4. Pesticides: Spinosad is an organic option for chemical control. Follow label rates.
      2. Inorganic:
        1. Pesticides: Systemic pesticides (like Imidacloprid, which is the chemical name) that move inside the plant are your best bet. Once the white fluffy substance covers the mealy bugs, it is difficult to get control using chemicals. This warrant sprays every week in an effort to hit the newly emerged crawlers, which are most susceptible to insecticides.

     If there are just a few mealybugs here and there, you can just pinch the plant portion containing the mealybugs and trash them in a ziploc bag. If you are more of a bug enthusiast, you could watch them a little closer and marvel at the intricacies of their life cycle!

     Suggested readings:

    Integrated pest management of mealybugs

    Managing mealybugs in greenhouses

     

     

     

    Mistakes I have made growing lemon, lime, orange, Kaffir lime, calamondin, and Kumquat trees: Underwatering

    Overwatering and Underwatering Citrus Trees

    In general, there is advice that says you should not overwater your citrus tree.  This is important for all varieties of citrus trees, including lemons, limes, grapefruit, Calamondins, Kaffir lime, and Australian finger limes. This is because when you are talking about watering, you are primarily concerned about its effects on the root system.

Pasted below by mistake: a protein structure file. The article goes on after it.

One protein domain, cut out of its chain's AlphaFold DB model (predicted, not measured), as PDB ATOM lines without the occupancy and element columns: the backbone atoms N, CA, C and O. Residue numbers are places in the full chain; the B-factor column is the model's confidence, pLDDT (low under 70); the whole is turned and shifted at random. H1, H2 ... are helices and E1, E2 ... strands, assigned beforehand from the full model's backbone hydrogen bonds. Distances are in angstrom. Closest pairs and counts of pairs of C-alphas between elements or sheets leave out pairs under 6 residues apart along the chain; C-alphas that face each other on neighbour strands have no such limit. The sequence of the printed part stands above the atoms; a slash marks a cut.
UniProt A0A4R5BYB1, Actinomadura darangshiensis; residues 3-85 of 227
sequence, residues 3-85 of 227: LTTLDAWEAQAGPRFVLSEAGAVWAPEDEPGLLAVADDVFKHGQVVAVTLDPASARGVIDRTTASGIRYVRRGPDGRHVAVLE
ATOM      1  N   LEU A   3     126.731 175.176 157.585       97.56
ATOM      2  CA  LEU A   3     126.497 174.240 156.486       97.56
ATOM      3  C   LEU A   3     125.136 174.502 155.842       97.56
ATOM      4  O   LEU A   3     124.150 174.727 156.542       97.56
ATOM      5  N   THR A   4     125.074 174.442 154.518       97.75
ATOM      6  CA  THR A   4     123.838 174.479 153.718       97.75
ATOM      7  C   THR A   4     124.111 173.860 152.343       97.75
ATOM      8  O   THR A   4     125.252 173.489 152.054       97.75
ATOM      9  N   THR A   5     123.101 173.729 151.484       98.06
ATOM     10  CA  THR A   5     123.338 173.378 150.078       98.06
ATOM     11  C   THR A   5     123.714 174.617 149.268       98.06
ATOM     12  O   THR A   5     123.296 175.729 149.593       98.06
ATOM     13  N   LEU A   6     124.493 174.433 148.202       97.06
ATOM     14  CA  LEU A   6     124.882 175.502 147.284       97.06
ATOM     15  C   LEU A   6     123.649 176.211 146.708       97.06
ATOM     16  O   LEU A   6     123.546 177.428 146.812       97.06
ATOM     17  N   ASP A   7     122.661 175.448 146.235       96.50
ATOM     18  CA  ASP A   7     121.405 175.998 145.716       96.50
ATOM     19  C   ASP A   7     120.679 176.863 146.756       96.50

Overwatering Citrus Trees

    If citrus is overwatered, it can lead to a condition called root rot, caused by the Phytophthora pathogen, a fungal infection. In citrus groves, it is especially a problem where fields are flood irrigated. This is when, as the name implies, the entire field is floated using a system of pipes as irrigation. In these conditions, it is much easier to spread the fungal spores.